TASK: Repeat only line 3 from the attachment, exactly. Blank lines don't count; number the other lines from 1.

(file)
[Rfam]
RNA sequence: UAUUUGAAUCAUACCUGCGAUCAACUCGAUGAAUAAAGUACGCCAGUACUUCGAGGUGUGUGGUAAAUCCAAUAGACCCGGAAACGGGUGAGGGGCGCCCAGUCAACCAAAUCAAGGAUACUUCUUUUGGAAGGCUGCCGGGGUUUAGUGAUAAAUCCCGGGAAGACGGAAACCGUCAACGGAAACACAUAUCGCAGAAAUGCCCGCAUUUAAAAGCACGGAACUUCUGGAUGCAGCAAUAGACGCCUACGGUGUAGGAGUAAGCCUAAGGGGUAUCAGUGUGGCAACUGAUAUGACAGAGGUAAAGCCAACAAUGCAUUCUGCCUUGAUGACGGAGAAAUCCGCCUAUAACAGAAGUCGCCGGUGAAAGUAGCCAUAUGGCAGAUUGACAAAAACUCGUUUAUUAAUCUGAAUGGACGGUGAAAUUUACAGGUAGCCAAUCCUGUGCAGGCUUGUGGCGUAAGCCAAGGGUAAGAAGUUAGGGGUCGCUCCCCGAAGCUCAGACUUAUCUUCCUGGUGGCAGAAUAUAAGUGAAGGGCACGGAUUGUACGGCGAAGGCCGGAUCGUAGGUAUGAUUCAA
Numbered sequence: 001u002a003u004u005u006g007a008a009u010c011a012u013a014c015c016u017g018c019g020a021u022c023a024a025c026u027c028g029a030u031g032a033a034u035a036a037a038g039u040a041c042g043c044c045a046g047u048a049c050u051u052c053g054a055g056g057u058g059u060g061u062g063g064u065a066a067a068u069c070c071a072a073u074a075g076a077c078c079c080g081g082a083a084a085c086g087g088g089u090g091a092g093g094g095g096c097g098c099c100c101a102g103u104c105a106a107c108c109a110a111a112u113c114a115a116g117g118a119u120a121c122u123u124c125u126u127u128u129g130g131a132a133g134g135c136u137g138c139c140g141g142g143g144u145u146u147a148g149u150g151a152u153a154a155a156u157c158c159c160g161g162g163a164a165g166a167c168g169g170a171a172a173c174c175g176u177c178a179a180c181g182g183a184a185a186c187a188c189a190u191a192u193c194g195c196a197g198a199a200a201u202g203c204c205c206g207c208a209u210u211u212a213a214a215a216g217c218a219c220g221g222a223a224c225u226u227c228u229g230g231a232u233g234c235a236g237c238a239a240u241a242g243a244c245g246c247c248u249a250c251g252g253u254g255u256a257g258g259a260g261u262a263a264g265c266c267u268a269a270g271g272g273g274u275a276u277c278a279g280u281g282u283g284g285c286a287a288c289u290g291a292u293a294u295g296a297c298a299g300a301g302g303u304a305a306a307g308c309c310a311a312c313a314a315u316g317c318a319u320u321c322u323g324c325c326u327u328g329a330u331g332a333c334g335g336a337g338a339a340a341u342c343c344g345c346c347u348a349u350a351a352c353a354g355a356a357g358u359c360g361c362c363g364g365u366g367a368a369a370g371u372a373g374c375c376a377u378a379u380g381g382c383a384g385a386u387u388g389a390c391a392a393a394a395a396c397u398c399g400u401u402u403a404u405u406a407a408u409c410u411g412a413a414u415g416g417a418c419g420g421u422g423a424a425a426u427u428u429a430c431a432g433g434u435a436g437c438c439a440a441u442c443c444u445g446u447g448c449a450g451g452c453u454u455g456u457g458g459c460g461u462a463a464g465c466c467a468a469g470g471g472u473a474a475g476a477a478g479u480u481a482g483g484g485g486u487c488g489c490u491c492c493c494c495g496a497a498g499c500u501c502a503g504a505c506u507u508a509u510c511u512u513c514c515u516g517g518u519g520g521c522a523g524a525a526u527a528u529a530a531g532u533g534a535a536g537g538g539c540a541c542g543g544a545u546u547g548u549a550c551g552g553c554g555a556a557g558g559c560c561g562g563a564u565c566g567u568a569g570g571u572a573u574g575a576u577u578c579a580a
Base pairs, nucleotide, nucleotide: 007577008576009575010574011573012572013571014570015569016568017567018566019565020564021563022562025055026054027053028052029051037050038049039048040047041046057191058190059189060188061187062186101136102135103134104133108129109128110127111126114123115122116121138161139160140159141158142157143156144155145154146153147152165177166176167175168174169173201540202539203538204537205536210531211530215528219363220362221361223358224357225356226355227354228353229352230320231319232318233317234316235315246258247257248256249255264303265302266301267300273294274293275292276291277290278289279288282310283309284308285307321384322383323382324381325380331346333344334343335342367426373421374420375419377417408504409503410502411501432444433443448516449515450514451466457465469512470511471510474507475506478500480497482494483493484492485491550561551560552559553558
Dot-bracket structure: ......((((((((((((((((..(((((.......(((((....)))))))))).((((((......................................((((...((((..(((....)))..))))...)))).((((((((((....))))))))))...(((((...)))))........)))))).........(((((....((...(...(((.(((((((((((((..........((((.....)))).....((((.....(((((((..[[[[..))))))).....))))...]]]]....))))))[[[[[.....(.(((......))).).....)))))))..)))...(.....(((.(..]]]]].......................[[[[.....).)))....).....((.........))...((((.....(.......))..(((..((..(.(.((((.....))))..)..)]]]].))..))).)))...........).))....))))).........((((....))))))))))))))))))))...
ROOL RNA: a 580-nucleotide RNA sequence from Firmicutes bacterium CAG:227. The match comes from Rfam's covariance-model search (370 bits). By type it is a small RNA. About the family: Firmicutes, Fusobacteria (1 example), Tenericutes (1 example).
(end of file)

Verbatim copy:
Numbered sequence: 001u002a003u004u005u006g007a008a009u010c011a012u013a014c015c016u017g018c019g020a021u022c023a024a025c026u027c028g029a030u031g032a033a034u035a036a037a038g039u040a041c042g043c044c045a046g047u048a049c050u051u052c053g054a055g056g057u058g059u060g061u062g063g064u065a066a067a068u069c070c071a072a073u074a075g076a077c078c079c080g081g082a083a084a085c086g087g088g089u090g091a092g093g094g095g096c097g098c099c100c101a102g103u104c105a106a107c108c109a110a111a112u113c114a115a116g117g118a119u120a121c122u123u124c125u126u127u128u129g130g131a132a133g134g135c136u137g138c139c140g141g142g143g144u145u146u147a148g149u150g151a152u153a154a155a156u157c158c159c160g161g162g163a164a165g166a167c168g169g170a171a172a173c174c175g176u177c178a179a180c181g182g183a184a185a186c187a188c189a190u191a192u193c194g195c196a197g198a199a200a201u202g203c204c205c206g207c208a209u210u211u212a213a214a215a216g217c218a219c220g221g222a223a224c225u226u227c228u229g230g231a232u233g234c235a236g237c238a239a240u241a242g243a244c245g246c247c248u249a250c251g252g253u254g255u256a257g258g259a260g261u262a263a264g265c266c267u268a269a270g271g272g273g274u275a276u277c278a279g280u281g282u283g284g285c286a287a288c289u290g291a292u293a294u295g296a297c298a299g300a301g302g303u304a305a306a307g308c309c310a311a312c313a314a315u316g317c318a319u320u321c322u323g324c325c326u327u328g329a330u331g332a333c334g335g336a337g338a339a340a341u342c343c344g345c346c347u348a349u350a351a352c353a354g355a356a357g358u359c360g361c362c363g364g365u366g367a368a369a370g371u372a373g374c375c376a377u378a379u380g381g382c383a384g385a386u387u388g389a390c391a392a393a394a395a396c397u398c399g400u401u402u403a404u405u406a407a408u409c410u411g412a413a414u415g416g417a418c419g420g421u422g423a424a425a426u427u428u429a430c431a432g433g434u435a436g437c438c439a440a441u442c443c444u445g446u447g448c449a450g451g452c453u454u455g456u457g458g459c460g461u462a463a464g465c466c467a468a469g470g471g472u473a474a475g476a477a478g479u480u481a482g483g484g485g486u487c488g489c490u491c492c493c494c495g496a497a498g499c500u501c502a503g504a505c506u507u508a509u510c511u512u513c514c515u516g517g518u519g520g521c522a523g524a525a526u527a528u529a530a531g532u533g534a535a536g537g538g539c540a541c542g543g544a545u546u547g548u549a550c551g552g553c554g555a556a557g558g559c560c561g562g563a564u565c566g567u568a569g570g571u572a573u574g575a576u577u578c579a580a